For Bazaar’s eighth annual short-story competition, the theme of ‘threads’ produced hundreds of submissions drawing on ideas from clothes and culture to communication and chronology, which were eagerly received, read, discussed and debated.
But, over lunch at Claridge’s, the final-round judges - Bazaar’s editor-in-chief Lydia Slater, authors Tahmima Anam and Erica Wagner, Bloomsbury Publishing’s Alexandra Pringle, and Caroline Michel from the literary agency PFD - decided to award the top accolade to Jennifer Kerslake, for her tale about a father-daughter relationship. "Tin Man brims with warmth and such humanity," said Michel. "It could so easily have tipped into sentimentality, but never does. It remains on the right side of moving and utterly poignant." Anam agreed, praising Kerslake’s "compelling characters, darkly atmospheric setting, and an ending that will punch you in the gut – everything you want in a short story."
Kerslake wins a two-night stay at the Mitre hotel, Hampton Court, and her story is published in the August issue, out now, along with those by the competition’s two runners-up: a beautiful, bittersweet fiction by Rachel Blackmore; and Ashani Lewis’ modern fable that, aptly, spins a superb yarn.
Read Kerslake's winning tale below...
By Jennifer Kerslake
As soon as I set eyes on the silver knit, I know he won’t be able to do it. With his big-knuckled hands, Dad can fell a tree in three strokes, but he can’t squeeze even his little finger into Mum’s silver thimble. I’d imagined a costume of armour, heavy and muscled, joints creaking across the stage. As I stretch the material – what did Miss say, lamé? – between my fingers, I think of catsuits and disco skirts.
It’s dark by the time the school bus pulls into my lane, and as I pick my way across the muddy path, I’m surprised to see a light blinking from Dad’s workshop at the edge of the wood. He’s not usually home for another hour. Something must be up.
Inside, the cottage is cold and dank; there’s no fire in the grate, and it smells of his cigarettes and the black mould creeping up the kitchen wall. I stash the lamé in a shoebox under my bed and change into jeans and a jumper. When I take off my shirt, I see my name tag, which has been chafing my neck all day, is hanging by a single thread. It’s barely lasted three months – that’s how I know he can’t do it. Mum’s tags used to last all year. I remember the afternoon he spent unpicking her tiny stitches with the rusty kitchen scissors. She had reels of cotton for her patchwork quilts, but when I selected navy to match my pullover, he swatted my hand away: red’s easier to see. His big, looping stitches show through to the outside but no one’s said anything. It’s there in Sam’s eyes when he offers me his crisps at break though; and in Miss’ reluctance to ask me questions, like I won’t have done the homework because I’m too busy crying or something.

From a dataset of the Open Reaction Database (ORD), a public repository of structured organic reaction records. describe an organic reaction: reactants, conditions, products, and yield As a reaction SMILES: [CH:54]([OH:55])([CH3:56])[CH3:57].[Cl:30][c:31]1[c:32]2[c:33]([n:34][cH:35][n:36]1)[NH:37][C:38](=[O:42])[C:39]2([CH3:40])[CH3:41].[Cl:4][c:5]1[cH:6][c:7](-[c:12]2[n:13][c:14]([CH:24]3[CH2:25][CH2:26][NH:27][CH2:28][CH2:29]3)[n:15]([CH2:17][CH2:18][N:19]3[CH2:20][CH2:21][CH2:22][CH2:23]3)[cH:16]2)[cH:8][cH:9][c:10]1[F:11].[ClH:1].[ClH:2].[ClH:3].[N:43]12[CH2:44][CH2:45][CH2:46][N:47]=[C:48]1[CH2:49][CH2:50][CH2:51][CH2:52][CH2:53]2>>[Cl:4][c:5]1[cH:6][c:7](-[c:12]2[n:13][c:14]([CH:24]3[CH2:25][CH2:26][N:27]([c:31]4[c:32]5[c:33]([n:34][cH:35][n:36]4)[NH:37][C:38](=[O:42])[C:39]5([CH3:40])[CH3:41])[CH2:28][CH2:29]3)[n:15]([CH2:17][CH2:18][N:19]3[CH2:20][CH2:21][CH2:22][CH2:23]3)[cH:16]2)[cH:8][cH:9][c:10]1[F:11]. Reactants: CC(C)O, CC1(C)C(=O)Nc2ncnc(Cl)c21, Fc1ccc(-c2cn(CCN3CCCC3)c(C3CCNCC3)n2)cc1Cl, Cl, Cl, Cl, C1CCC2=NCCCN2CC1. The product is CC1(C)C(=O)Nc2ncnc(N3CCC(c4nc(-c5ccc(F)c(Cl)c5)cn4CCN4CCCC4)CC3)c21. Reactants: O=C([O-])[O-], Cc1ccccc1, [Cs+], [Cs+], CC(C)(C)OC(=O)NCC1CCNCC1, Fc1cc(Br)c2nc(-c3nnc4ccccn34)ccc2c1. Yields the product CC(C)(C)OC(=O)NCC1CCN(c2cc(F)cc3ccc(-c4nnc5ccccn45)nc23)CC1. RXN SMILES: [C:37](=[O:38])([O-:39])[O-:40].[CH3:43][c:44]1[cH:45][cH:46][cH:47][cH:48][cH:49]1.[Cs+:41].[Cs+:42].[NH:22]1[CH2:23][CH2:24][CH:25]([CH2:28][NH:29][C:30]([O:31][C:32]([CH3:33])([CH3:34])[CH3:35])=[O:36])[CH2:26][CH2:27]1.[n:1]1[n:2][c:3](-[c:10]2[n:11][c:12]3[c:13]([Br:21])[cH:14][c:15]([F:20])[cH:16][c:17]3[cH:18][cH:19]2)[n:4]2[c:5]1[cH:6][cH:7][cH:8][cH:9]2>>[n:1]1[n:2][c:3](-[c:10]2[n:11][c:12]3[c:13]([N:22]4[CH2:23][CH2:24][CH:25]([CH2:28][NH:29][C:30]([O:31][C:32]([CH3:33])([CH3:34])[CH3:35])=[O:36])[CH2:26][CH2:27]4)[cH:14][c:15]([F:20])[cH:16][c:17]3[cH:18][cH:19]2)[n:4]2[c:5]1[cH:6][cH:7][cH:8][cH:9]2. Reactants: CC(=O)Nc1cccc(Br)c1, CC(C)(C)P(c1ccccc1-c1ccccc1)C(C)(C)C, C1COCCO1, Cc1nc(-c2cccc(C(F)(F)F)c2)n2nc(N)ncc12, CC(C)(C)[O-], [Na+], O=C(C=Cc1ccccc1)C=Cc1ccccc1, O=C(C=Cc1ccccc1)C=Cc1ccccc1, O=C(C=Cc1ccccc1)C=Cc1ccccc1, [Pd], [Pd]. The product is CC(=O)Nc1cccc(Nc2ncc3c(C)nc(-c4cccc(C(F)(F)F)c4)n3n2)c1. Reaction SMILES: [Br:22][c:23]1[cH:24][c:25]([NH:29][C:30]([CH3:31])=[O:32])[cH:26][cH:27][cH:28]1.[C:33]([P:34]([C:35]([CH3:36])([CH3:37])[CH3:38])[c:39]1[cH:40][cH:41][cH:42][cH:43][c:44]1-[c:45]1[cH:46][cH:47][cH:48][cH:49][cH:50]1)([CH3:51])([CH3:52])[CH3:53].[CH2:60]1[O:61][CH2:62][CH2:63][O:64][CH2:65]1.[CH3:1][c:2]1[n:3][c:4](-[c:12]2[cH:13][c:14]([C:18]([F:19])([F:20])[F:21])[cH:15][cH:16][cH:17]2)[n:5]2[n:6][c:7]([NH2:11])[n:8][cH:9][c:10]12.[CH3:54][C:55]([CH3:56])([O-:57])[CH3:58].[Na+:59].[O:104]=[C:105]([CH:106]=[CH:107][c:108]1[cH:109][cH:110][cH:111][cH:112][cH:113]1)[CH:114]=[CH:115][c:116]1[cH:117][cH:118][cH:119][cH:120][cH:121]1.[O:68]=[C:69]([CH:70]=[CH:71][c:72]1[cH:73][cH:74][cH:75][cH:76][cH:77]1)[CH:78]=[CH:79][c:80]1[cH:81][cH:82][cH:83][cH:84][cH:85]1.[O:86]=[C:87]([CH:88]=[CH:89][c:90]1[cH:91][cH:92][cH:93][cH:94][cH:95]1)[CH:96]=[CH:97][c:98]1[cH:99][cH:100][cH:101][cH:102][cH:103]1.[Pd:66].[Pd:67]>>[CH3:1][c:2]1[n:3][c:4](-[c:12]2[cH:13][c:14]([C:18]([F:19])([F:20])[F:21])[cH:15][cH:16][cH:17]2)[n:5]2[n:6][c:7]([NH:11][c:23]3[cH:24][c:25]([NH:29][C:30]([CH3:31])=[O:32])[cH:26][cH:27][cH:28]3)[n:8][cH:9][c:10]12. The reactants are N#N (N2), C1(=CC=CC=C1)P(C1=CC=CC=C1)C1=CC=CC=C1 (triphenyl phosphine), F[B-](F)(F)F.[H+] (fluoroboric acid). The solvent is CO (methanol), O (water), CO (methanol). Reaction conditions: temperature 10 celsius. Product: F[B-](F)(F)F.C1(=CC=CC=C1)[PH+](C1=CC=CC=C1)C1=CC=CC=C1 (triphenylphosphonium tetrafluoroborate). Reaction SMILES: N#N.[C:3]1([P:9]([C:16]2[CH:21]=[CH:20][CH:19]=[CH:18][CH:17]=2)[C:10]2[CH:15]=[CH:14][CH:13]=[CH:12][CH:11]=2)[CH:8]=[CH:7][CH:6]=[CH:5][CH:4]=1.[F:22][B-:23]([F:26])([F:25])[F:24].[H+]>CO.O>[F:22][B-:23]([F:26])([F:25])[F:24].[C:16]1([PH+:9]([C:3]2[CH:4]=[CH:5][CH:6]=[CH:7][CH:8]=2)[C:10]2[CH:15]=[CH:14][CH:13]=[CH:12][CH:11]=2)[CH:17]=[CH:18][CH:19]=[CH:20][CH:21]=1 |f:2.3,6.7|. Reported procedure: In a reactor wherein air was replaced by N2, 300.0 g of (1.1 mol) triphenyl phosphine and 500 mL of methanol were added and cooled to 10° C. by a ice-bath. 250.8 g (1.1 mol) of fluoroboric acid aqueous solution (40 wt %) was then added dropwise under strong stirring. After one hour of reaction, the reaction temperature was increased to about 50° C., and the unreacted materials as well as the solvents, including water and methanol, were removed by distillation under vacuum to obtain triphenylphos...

Once changed, I scrunch up paper for the wood-burner, pile on some sticks and two small logs. A woodlouse crawls out as the sticks begin to crackle. I watch him scuttle across the hearth and disappear down a crack in the floorboards and wish I could follow him. The wood is damp and wet smoke billows into the room. Realising I’ve forgotten to open the chimney, I shut the doors and twist the flue, then blow through the flaps to get it going.
At six, I open the back door and yell, ‘Teeaaa’. He taps the corrugated-iron roof with his hammer, which means yes. I scoop some beans into a pan. He hasn’t been to town for ages so we’re down to beans, bread, pasta, cheese, plus the buckets of potatoes and onions in the shed, and the tray of apples – all with soft brown patches I have to spit out.
He sniffs when he comes in. I wait for him to say something about the smoke, but he just places another log on top and gives it all a poke. Though I’m tall for nine I can’t reach the top cupboard, so Dad gets the plates down and puts them on the table. When he removes his fleece and cap and stretches out his long back, I see that he has a gash above his right temple. So that’s it. I hesitate for a moment, my hunger turning queer and soupy. I take the beans off the heat and bring them to the table. He collects the toast from under the grill.